Physicians are required to report suspected elder abuse to the proper authorities, though this is never an easy thing to do, said Dr. Karlawish. “I've had to contact Adult Protective Services because I'm concerned that a family is just simply not doing what's right for the patient. Oftentimes that's around financial matters. Their financial resources are being misappropriated for other purposes.”

Physicians are also often put in a catch-22 type of situation, according to Dr. Tangalos, regarding decisions around driving. “If they tell a patient … ‘You can't drive,’ the patient and the family may just fire the physician and that may leave the patient without any provider at all. So, there's a fine line in determining what to say, what not to say.”

Ultimately, he said, “we have to try to put the best interest of the patient in the context of what the societal needs are as well. You can't just protect the individual.”

Dr. Karlawish said he tells his patients that a day should be as safe, social, and engaged as possible, recognizing that the goal should be balance. “You can't have a day that's totally safe and also completely social and totally engaged,” he said, giving the example of riding a motorcycle as potentially social and engaged but not safe.

Decisions about changes such as participating in adult day activity programs or moving to a nursing home can be particularly difficult, Dr. Karlawish said. “Patients often say ‘no,’ and I have to spend time educating the family about how to think about the patient's capacity to make that decision,” he said. “This kind of plays into the larger theme of how to present options and create an environment for a patient that maximizes their welfare and well-being and dignity. This can sometimes run up against matters of truth telling—how to tell the truth in ways that respect the patient as a person but recognize that oftentimes understanding facts can become more complicated.”

Detailed care plans, end-of-life issues

Care plans that are thought out ahead of time can help physicians and families work to make decisions for patients with dementia when they can no longer do so themselves.

Primary care physicians are at an advantage here, said Dr. Noel, because they know their patients' values. Setting aside a visit for advance care planning can aid the physician in helping not only the patient but the caregiver as well, especially toward the end of life or during an acute health crisis, she said.

Dr. Jokela said this type of planning can be especially helpful when the patient's original wishes might conflict with the current circumstance. “There may be something the patient wanted or was really important to them, but as the disease progresses, it may not be feasible to pursue or to do whatever it is the patient sought,” she said. “In that case, having as much information ahead of time as possible will be helpful, because there may be other aspects of the patient's wishes which could come into play and help guide the way forward.”

Still, patients, caregivers, and clinicians need to understand that a certain amount of leeway is still required and that factors other than the advance directive may need to be considered. The decision-making process is usually more positive if a caregiver is able to exercise some judgment, “rather than just saying, ‘Well, she said she wanted X, so I guess I have to do that,’” said Dr. Karlawish.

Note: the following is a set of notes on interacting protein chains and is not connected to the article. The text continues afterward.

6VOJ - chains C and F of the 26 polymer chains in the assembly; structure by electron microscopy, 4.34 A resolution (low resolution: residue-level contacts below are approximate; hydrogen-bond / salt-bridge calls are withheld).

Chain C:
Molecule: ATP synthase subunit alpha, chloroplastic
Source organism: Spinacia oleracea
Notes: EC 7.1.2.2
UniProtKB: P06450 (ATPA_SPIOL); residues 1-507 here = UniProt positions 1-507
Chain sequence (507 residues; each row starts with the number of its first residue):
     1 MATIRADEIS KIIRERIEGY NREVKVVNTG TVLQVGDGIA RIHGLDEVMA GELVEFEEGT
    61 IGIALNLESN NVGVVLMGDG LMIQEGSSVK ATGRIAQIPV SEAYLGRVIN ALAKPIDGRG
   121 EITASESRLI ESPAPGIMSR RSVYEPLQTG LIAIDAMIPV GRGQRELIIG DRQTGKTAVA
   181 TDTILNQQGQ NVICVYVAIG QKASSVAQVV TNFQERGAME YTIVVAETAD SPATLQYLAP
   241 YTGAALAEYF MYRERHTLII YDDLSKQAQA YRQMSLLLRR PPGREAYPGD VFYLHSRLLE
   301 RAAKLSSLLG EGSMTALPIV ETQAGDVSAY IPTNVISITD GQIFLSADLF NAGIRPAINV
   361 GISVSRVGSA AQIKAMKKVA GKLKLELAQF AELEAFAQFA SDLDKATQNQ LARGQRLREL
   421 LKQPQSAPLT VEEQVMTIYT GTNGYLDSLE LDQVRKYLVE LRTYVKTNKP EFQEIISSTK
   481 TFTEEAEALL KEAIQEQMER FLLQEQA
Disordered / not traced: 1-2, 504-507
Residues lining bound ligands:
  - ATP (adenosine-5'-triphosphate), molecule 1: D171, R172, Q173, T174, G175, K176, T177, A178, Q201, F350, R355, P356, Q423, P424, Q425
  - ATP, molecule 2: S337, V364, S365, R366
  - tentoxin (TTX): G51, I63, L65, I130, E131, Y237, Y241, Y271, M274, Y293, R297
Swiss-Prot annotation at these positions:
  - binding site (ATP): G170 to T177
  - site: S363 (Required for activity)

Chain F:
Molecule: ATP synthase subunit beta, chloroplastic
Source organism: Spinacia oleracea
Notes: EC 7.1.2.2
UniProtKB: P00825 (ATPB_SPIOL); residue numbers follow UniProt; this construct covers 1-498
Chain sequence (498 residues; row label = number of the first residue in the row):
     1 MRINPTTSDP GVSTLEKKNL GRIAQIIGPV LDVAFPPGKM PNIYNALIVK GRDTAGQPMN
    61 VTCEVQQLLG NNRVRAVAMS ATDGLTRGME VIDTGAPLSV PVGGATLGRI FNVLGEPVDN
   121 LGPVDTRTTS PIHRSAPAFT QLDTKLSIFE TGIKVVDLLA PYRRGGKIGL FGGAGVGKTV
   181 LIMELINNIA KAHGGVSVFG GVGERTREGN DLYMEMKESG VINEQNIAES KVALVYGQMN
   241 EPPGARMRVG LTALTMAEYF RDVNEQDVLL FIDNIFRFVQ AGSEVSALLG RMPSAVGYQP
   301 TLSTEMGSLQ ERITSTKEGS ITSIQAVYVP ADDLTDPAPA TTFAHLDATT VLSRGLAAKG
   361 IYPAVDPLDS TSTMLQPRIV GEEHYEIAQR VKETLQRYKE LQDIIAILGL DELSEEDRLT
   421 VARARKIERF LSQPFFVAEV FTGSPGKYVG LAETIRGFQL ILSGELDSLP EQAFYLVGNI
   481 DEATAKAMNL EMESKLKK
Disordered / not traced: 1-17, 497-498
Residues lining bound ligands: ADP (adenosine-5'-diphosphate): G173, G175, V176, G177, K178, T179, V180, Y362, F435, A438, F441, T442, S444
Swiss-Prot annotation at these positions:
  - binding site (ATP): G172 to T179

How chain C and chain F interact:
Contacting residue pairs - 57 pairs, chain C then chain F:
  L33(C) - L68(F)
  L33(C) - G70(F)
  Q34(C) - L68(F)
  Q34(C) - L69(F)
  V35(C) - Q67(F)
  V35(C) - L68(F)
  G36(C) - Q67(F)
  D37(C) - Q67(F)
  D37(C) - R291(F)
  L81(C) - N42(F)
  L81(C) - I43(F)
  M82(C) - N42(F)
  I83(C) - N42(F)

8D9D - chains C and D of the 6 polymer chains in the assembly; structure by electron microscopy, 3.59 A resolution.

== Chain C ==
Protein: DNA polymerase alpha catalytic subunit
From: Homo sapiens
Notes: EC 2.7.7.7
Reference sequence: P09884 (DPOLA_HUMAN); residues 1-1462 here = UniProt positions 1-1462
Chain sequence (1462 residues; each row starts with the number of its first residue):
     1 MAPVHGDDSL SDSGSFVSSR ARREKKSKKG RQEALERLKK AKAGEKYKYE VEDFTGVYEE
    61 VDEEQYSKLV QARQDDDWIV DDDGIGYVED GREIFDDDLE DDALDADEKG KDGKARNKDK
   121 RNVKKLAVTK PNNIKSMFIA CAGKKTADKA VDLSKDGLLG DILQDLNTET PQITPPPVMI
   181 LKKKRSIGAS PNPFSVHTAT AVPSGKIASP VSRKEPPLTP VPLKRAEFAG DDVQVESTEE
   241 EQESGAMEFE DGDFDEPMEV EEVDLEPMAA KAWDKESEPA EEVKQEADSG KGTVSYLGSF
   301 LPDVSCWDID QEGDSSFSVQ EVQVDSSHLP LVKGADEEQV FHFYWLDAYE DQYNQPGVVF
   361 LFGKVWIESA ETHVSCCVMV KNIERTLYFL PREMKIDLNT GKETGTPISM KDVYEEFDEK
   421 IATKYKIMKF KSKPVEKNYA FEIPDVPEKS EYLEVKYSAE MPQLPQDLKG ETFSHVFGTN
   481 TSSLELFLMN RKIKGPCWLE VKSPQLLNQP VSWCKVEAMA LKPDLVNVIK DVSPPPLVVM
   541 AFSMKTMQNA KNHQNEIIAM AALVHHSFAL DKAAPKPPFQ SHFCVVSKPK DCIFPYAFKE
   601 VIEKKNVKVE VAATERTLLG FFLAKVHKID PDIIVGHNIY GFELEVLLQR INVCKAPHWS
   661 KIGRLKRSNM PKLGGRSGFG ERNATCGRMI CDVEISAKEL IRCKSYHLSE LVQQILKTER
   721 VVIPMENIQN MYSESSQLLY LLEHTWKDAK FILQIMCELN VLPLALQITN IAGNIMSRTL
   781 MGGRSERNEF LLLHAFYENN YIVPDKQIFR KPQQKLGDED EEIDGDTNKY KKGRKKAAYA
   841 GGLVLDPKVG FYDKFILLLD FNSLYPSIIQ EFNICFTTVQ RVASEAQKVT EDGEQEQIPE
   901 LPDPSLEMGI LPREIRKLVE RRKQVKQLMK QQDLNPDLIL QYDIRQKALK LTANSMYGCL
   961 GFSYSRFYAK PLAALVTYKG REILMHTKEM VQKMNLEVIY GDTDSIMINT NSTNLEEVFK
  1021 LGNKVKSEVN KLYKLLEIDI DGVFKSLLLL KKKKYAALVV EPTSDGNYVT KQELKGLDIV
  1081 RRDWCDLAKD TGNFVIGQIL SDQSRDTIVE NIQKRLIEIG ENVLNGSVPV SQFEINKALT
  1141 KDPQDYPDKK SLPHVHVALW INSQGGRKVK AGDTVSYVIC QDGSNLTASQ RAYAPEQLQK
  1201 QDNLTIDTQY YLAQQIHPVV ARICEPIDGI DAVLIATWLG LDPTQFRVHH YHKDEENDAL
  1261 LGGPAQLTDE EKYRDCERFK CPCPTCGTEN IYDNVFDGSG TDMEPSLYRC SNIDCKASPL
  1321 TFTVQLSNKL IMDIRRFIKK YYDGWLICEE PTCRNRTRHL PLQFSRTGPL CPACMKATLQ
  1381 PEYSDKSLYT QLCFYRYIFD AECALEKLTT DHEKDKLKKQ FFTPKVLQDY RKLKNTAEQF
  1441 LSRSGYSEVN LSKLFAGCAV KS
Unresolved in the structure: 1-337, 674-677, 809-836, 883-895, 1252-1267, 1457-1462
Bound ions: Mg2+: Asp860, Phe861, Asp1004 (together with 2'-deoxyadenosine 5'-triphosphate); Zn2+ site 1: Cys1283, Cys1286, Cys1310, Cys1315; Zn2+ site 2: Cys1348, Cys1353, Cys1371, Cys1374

If disagreements arise between family members, Dr. Tangalos advised letting them all have their say and guiding the conversation toward a productive decision. “You have to live in the moment with the people that are there,” he said. “For the most part, I always tell families I'd rather have them there than not have them there. They actually give me more information and more support, even if it's discordant.”

In situations that can't be resolved through discussion, Dr. Noel notes that hospital and long-term care bioethics committees can help with decision making. “This has helped me in situations where there is discord in a family about what is best to do and the patient's wishes aren't that clear or may have been appropriate for another clinical future than what they're experiencing,” she said. “That's a helpful process, because dementia is not black and white. It never is.”

Toward the end of life, Dr. Tangalos said ethical questions arise regarding when to call a patient's hospitalization their last. “That oftentimes isn't as dependent on the patient as much as it is on the family,” he said. “When do we rescue mom once again from an E. coli sepsis when she's got far advanced Alzheimer's disease?”

Dr. Jokela added that nutrition is a big issue toward the end of life, when many patients with dementia are no longer able to feed themselves. “This may in part go back to the patient's original wishes. Discussing current recommendations in an open manner with the family and what approaches would be most comfortable and most humane is critically important so patients may be treated with respect and dignity in their final days.”

Ultimately, detailed documentation by clinicians is vital, Dr. Jokela stressed. When a care plan is clear and transparent, “physicians and providers will know exactly what's going on and what's important, so they can use that information to provide excellent and compassionate care of the patient,” she said.